When it comes to a major natural disaster hitting Southern California, experts agree that it isn’t a matter of if, but when.
In response to those looming threats, the USC Bedrosian Center on Governance at the Price School of Public Policy partnered with prominent civic leaders to launch the SoCal Disaster Risk Reduction Initiative, a set of recommendations designed to minimize the damage and disruption caused by a natural disaster.
“In my view, this initiative and the notion of resilience in the face of disasters is really about governance,” said Raphael Bostic, director of the Bedrosian Center. “It’s about how do we come together and work as communities across the various parts of our society – the private sector, public sector and nonprofit – to be effective, to respond quickly, and respond in a way that makes sure people are safe. It’s about minimizing the damage and pain people experience. That kind of implementation is at the heart of the Bedrosian Center.”
Bostic was joined by retired U.S. Geological Survey seismologist Lucy Jones, a special adviser to the joint team’s executive committee, as well as initiative co-chairs Chris Smith of EQC Global and Hasan Ikhrata, executive director of the Southern California Association of Governments, at USC last month for a public presentation of the initial recommendations.
Addressing constant risks
Southern California, which is under constant threat from earthquakes, wildfires and floods, represents half of the nation’s seismic risk. To prevent inevitable disaster from becoming a full-blown catastrophe, the joint team compiled a list of best resources leading to focused outcomes that can be implemented in five areas: infrastructure interdependencies, education on true impacts, social capital as a solution, fire following earthquakes and enhancing building resilience.
The more that all of us take some action, the more likely we’ll all be better afterward.
“We all know we have a problem, we all have things we can be doing, and the more that all of us take some action, the more likely we’ll all be better afterward,” Jones said. “That’s the only way it’s going to work. We’re all in it together.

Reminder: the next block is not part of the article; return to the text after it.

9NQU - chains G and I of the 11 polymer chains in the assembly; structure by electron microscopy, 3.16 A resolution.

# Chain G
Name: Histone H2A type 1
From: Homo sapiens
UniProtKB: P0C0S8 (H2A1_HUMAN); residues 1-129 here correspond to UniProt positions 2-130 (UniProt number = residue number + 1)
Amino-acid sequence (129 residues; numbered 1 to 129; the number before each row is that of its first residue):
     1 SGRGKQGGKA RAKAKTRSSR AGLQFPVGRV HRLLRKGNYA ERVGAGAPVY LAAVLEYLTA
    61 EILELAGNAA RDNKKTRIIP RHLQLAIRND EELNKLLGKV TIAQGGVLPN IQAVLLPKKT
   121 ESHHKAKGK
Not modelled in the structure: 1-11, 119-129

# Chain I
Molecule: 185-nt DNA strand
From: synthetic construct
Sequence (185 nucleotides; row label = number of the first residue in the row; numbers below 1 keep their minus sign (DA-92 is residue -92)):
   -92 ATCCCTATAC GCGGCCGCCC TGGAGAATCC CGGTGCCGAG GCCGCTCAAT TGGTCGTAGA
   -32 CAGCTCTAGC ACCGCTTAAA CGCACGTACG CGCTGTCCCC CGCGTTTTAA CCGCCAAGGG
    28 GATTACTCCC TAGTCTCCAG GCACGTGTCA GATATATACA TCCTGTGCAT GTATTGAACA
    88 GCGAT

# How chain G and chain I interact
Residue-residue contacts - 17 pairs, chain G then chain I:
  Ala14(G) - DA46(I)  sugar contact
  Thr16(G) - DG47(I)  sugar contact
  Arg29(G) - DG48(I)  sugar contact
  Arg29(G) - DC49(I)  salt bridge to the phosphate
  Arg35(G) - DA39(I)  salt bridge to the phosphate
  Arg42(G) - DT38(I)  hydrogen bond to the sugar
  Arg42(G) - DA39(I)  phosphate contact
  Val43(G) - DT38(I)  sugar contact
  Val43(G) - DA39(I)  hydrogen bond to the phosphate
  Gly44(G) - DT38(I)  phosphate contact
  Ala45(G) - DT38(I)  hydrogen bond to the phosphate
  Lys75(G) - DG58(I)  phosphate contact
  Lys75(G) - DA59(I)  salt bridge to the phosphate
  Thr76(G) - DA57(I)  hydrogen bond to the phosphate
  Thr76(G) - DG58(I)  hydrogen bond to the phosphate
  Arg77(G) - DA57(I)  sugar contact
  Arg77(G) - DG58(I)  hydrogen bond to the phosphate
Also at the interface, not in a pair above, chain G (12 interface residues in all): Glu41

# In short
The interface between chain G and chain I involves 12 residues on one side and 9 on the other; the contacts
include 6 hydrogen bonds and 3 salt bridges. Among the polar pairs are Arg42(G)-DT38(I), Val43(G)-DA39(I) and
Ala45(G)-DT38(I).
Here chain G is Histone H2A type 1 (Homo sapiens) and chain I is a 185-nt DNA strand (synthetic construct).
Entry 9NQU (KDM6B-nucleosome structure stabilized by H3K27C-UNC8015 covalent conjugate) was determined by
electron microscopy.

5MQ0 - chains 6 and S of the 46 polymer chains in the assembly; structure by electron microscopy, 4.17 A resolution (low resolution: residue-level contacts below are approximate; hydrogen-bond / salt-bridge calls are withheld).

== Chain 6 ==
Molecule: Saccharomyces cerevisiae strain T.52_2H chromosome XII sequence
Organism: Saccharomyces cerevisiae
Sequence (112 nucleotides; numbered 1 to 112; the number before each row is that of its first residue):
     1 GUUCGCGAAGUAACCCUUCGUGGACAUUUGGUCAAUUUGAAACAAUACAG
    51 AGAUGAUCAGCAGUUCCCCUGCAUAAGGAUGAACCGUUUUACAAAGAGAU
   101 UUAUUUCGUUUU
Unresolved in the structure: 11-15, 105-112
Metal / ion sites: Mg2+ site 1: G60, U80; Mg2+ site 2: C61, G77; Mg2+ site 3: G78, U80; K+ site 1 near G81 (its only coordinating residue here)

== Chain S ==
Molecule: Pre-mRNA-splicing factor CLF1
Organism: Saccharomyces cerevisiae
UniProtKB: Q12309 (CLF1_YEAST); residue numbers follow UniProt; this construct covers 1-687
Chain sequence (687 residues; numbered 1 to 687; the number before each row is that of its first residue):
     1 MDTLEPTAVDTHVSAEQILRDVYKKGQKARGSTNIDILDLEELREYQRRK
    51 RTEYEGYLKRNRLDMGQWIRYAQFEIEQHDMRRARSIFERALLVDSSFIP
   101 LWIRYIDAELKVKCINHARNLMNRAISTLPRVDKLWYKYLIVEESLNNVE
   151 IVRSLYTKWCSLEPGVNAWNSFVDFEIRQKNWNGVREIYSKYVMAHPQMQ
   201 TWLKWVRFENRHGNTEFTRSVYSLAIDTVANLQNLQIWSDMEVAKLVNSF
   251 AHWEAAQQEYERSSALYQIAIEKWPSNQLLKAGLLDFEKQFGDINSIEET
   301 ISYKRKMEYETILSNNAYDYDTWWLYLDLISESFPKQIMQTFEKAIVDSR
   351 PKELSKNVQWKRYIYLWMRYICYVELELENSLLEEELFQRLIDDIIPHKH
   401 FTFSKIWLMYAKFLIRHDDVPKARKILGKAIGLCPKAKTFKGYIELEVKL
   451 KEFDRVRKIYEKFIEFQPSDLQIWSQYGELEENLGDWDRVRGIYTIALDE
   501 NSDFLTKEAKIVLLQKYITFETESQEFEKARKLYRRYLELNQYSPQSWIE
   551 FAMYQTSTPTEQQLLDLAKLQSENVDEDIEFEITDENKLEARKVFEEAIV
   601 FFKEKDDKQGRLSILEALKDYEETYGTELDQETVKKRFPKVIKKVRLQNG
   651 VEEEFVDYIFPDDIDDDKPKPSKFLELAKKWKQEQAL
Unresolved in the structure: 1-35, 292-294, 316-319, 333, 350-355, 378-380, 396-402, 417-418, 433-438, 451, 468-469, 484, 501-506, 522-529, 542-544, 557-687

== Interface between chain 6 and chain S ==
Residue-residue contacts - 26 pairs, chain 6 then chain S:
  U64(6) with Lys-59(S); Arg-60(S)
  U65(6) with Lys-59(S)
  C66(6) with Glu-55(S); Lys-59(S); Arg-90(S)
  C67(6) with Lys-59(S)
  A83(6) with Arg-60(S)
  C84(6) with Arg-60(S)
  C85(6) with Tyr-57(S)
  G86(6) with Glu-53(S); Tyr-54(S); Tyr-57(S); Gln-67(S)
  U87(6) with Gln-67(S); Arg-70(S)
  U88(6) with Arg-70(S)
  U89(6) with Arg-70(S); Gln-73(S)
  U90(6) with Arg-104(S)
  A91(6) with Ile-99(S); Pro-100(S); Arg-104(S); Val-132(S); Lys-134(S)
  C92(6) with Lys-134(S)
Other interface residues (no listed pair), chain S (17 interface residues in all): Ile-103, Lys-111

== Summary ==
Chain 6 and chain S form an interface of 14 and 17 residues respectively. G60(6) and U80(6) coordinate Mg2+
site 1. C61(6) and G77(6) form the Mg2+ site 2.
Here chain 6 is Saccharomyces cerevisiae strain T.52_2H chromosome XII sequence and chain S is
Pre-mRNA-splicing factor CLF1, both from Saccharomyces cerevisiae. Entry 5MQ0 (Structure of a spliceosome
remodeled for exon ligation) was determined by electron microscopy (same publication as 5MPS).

“We’re a complex urban environment. What you have [with this report] is something that anybody – at whatever level, here in Southern California – can look at and see what function they could be undertaking to make a difference.”
At the crux of the recommendations is that there is enough existing evidence to know what steps need to be taken to not only prepare for, but mitigate disasters. Now those steps just need to be taken.
By beginning this movement toward whole-of-community preparation to collectively stop damage that is preventable in Southern California, members of the executive committee hope to pave the way for global disaster risk reduction.
“Throughout the world, some distinct patterns we’ve found illustrate the huge gap between what we’re doing and what we should be doing to preserve our community, regional economy and individual wellbeing,” Smith said.
Making SoCal more resilient
While also trying to engage the public, the report is meant to inform Southern California’s local governments and business leaders, so that companies and organizations across the region are back up and running in the shortest amount of time after a disaster.
The Disaster Risk Reduction Initiative Executive Committee includes representatives from Los Angeles Economic Development Corp., AEG Worldwide, Alston and Bird, Southern California Edison, The Walt Disney Co., Urban Land Institute-Los Angeles, Port of Los Angeles, AON Risk Services, SoCalGas, Wells Fargo and Stratiscope.
The report is just the beginning of an initiative that will bring together civic and community leaders to develop a thorough understanding of what everyone should be doing before the next natural disaster.
“With this initiative, we want to help build a more resilient Southern California — one where communities across the Southland work hand-in-hand with the government,” Bostic said. “We don’t want to provide abstract suggestions on what needs to be done. Our ultimate goal is comprehensive engagement with local communities, businesses and authorities, so they make the right disaster risk reduction decisions themselves.”
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